“You can’t fake a thought.”
The opening line to I’m Thinking of Ending Things’ namesake book from which it was adapted, repeats this twice. It is the central idea of both, but curiously, also Charlie Kaufman’s entire career distilled into one sentence. From Being John Malkovich to Anomalisa and everything in between, Kaufman is utterly compelled by the intersection at which the mind meets the soul, what it feels like to want to break from our own bodies, and the existence to which we are cursed. Life is short, but moments can last forever and the feelings they wring echo into eternity.
When we meet a young woman, waiting in quiet snowfall to embark with her boyfriend on the way to his parent’s house, she begins to question the nature of such a trip. She’s thinking of ending things and it becomes clear that she has reached a place of irreconcilable differences with this boyfriend, but as is most in life, it’s easier to just say yes and hope for the best. What to do then with that thought? Nagging at the back of your head. Pushing and prodding, reminding you that your exterior smile is an interior frown and the little arguments you have are really seismic booms.
This is all to say that Netflix’s I’m Thinking of Ending Things is a staggering emotional undertaking, even surpassing Kaufman’s own previous works, which are notoriously hard to crack. This carries a similar intellect that can be hard to find an entry point into, but is made so easy by star Jessie Buckley, who arrives onto the screen with the kind of charisma only found once-in-a-generation. In a film lacking any sort of formal explanation and containing not even an iota of exposition, Buckley spells out the answers with her facial expressions and the way certain words inflect and how others seem to fade out before a sentence is even finished. In a film so entrenched in darkness and ambiguity, every emotion reads clearly and illuminates the human psyche. It’s the kind of heart-stopping, decade-defining performance that feels like we’re peering into the very soul of another human being.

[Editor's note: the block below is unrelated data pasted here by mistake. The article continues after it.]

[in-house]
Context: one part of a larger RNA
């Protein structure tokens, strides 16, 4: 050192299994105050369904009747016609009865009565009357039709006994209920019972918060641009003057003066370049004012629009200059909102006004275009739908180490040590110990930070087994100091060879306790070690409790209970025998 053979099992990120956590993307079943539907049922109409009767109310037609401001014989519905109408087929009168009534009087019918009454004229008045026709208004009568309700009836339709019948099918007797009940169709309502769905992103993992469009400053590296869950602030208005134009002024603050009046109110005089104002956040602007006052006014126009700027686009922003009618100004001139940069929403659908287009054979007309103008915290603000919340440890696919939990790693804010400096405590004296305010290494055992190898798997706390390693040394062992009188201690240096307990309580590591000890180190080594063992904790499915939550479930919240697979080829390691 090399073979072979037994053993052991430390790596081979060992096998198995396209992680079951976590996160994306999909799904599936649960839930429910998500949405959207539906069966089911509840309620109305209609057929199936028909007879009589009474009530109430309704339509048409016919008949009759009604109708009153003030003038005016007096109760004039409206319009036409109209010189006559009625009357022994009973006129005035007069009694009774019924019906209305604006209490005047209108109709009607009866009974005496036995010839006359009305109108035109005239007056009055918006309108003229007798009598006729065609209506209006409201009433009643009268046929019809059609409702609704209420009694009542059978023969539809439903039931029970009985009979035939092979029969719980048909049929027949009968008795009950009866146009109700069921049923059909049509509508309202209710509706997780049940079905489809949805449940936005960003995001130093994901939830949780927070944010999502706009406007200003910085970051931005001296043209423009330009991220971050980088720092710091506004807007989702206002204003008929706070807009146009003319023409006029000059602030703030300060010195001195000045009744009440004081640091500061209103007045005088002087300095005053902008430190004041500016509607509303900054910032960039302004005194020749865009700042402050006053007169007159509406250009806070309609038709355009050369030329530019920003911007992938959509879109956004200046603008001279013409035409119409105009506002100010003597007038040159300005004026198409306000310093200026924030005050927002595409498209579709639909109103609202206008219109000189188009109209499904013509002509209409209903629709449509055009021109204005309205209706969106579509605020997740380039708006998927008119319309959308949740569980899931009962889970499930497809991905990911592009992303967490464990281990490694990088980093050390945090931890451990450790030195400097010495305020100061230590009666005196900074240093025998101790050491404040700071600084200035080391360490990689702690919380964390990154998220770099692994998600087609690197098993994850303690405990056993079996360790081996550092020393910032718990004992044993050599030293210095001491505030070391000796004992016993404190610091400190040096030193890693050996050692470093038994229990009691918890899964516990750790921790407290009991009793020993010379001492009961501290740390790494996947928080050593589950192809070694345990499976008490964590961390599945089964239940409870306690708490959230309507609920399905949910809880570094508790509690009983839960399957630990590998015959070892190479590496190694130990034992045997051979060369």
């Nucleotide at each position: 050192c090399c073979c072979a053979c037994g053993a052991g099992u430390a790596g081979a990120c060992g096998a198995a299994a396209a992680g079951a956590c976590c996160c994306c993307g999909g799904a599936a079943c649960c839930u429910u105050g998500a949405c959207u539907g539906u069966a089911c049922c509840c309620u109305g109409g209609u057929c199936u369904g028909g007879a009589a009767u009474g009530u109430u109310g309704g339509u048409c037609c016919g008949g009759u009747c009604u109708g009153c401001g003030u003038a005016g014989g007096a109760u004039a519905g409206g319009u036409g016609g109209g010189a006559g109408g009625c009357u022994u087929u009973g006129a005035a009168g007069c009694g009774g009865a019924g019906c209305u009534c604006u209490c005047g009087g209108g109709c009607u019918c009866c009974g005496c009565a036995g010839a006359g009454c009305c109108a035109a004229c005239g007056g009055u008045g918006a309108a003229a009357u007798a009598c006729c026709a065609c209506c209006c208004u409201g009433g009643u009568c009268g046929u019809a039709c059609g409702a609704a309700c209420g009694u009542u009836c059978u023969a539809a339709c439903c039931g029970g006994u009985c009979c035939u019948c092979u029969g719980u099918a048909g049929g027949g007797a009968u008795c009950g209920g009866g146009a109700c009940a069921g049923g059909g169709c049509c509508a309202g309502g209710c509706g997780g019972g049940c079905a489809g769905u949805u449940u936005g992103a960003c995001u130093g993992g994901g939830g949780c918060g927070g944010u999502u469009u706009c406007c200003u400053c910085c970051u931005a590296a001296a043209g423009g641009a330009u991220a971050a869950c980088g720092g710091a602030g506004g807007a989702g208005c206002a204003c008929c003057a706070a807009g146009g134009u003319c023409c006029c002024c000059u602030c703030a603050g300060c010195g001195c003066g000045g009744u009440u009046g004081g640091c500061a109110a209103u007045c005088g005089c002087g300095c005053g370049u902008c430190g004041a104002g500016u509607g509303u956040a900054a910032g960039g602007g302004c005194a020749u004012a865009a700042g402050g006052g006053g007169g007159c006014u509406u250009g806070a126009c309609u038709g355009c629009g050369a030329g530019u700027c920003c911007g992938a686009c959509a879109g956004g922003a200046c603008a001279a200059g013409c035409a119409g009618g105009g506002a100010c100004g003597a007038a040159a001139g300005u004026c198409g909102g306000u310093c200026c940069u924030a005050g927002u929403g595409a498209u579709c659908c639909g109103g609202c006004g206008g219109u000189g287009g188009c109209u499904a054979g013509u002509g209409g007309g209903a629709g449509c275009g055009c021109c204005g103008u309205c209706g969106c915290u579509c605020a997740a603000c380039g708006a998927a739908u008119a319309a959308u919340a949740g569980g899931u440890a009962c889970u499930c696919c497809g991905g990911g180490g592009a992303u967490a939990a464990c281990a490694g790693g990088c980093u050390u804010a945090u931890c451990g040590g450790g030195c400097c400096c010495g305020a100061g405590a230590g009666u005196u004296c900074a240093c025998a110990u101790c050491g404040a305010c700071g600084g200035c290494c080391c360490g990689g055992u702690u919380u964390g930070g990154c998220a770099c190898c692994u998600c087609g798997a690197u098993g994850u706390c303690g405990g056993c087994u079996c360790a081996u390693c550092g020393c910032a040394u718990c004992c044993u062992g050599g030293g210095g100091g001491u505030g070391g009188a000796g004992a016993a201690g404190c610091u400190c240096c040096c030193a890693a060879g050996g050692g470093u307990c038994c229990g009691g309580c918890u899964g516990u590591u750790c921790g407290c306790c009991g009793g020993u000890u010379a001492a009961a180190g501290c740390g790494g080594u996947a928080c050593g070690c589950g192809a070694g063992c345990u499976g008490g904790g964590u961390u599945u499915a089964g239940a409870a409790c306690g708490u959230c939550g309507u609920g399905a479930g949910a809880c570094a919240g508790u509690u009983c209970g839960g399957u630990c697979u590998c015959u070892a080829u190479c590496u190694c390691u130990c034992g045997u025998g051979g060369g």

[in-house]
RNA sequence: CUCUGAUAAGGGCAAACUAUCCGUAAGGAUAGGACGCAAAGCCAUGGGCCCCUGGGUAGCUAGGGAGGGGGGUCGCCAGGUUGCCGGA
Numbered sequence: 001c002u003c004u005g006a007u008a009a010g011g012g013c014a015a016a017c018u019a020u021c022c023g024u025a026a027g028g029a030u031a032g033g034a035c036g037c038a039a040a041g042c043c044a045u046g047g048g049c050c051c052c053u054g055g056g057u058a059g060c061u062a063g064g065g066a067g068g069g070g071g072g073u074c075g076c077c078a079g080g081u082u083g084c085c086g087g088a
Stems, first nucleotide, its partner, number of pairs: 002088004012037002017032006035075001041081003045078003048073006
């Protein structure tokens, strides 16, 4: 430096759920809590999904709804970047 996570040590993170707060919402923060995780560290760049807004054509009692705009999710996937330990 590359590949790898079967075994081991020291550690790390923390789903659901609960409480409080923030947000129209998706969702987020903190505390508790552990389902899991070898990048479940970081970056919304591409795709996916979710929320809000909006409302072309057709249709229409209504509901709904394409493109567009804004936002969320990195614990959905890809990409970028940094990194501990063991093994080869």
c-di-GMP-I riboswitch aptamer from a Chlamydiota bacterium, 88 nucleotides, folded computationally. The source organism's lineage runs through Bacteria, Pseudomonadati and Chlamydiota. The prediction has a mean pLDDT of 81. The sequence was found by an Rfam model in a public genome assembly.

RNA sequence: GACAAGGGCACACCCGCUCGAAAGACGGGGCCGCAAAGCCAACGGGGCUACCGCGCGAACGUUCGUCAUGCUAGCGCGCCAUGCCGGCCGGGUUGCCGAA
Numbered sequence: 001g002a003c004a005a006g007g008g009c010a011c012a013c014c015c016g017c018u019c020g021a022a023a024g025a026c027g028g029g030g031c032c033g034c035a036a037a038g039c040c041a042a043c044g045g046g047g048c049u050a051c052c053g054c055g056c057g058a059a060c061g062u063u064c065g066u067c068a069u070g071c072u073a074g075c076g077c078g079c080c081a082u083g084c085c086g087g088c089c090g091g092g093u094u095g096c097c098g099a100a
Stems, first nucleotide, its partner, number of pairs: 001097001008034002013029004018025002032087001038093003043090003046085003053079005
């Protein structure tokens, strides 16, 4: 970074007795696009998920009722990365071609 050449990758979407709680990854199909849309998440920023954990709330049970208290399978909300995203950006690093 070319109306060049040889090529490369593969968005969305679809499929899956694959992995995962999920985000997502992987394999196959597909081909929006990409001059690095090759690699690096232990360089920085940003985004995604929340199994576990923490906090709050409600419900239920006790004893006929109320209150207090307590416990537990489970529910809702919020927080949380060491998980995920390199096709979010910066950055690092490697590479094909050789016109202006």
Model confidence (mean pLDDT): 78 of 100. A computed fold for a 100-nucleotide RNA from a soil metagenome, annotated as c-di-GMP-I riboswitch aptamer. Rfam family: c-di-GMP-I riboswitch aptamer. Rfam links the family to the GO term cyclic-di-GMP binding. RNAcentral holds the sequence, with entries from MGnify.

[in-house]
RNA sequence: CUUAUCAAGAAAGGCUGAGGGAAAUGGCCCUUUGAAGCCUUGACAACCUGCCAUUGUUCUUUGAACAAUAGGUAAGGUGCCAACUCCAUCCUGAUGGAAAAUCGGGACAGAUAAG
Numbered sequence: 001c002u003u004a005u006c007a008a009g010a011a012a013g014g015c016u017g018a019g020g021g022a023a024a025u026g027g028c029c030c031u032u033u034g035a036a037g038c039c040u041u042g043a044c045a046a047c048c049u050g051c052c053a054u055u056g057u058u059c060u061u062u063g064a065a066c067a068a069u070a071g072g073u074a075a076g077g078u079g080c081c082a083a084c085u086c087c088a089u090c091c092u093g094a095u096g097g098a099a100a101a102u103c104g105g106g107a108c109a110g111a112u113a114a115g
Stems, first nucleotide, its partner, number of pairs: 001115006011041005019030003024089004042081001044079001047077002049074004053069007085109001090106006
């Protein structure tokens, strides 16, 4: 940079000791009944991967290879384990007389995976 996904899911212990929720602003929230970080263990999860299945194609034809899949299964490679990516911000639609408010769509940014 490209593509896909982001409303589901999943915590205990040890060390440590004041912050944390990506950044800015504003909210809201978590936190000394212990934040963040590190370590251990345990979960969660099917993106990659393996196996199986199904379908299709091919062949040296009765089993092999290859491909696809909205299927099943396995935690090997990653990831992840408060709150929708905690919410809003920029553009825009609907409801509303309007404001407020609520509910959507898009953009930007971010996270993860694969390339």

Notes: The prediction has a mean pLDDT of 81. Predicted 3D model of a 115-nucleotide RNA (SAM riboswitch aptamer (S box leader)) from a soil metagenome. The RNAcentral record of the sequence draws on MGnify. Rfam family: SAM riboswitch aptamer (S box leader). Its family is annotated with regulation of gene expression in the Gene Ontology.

Not since Nicolas Cage in Adaptation, has a performer captured the tragicomic underpinning of a Kaufman character and the deeply rooted humanity attached to what other writers may just chalk up to insanity. The young woman at the center of I’m Thinking of Ending Things is endlessly complicated and open to innumerable interpretations, but somehow Jessie Buckley makes it all look so effortless and, most importantly, human. This too goes for Jessie Plemons, giving a bravura performance that veers from meek to terrifying to utterly heartbreaking, running the gamut of so many different emotions, feeling like a firework show that is easily the greatest performance the hugely underrated actor has ever given. Together Jessie Buckley and Jessie Plemons radiate a chemistry that is inimitable, drawing from the kind of raw truths present only in the mind. In dreams and nightmares where the world around you bends in tandem with your mind.
I’m Thinking of Ending Things doesn’t seem to take place in either fantasy or reality, landing somewhere in the middle. Even Buckley and Plemons’ characters seem to reside in their own distant realities, where one’s truth isn’t the others and in brief moments when those realities collide, it can create a sense of broken privacy. “What?” he asks in response to her internal narration. “Did you say something?”
“I don’t think so.”
In the world of Charlie Kaufman, the human body is merely a means of performance, hiding as much truth as we express from it. We smile when we’re sad, laugh when we’re angry, and say things we don’t mean because it’s more comfortable than sharing our own personal pocket of the universe that only we’ll ever be able to understand. You can fake words and you can fake feelings. But you can’t fake a thought.